A few years ago GlobalSecurity.Org started a “revenue sharing” program with its bloggers at SITREP, of which I’m the biggest (compared with a variety of nobodies from Rand, Heritage and other places that used to be big names), using Google ads.

After awhile and analyzing Google’s metrics on these ads, I concluded in an article here, that the only beneficiary was Google. And that it would be about seven years before I saw the search giant cut me an initial check.

The ads Google spun onto my SITREP blog were senseless, unlikely to generate any clicks from a readership of my pieces. They were garbage come-ons for military challenge coins, supplies for preppers and others envisioning starting their own militias after the coming collapse, spy schools, Chinese prostitutes, and more recently — and this is unintentionally hilarious — Mitt Romney.

More recently, I bought an ad campaign off Google/YouTube for “Rich Man’s Burden.”

Regulars will recall, as “audience targeting advertising, it was equally laughable and worthless.

Google advertising returned a minimal number of views, half of which — but which were still charged — did not appear to be actual views at all.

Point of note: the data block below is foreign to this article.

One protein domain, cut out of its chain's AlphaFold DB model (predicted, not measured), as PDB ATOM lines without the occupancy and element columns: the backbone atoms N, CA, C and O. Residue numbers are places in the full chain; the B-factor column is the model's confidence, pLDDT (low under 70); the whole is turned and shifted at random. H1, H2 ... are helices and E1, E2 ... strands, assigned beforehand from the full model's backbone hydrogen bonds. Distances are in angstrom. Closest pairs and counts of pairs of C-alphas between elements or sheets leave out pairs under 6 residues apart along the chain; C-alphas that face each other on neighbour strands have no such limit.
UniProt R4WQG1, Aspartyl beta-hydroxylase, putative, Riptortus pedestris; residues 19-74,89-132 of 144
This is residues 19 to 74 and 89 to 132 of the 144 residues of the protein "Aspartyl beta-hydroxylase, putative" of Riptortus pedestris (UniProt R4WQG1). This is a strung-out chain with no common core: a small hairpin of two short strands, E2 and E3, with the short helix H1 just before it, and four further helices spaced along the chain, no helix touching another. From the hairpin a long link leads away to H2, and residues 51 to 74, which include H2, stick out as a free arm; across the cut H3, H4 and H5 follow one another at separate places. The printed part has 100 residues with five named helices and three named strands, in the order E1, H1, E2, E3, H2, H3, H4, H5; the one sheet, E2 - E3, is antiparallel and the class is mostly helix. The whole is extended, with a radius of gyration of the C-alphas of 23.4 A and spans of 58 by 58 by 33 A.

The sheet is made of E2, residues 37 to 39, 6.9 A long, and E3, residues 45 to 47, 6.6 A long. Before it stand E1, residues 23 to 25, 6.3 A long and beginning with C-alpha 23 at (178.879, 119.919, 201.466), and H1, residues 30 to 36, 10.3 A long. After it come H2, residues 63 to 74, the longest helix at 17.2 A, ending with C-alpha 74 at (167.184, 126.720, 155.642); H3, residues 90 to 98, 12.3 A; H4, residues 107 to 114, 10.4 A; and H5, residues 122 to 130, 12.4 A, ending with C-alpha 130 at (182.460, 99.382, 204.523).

That video is here and the ad campaign results can be visualized by clicking on the icon to the right of “view number.” This will unfold a chart of views versus time.

By clicking on “show more events” under “Key discovery” you can see where the ad campaign started — at the letter “I” — and where I ended it, where the line flattens. (It amounts to 65 views by Google’s count, only half of which actually watched for more a second. The music doesn’t actually begin until old-style second film countdown is about done.)

Half of the rise were apparent non-views counted as views. The rest of the rise, from the letter “H” to the end of line, is through views coming from embeds here (and at GlobalSecurity) and native search.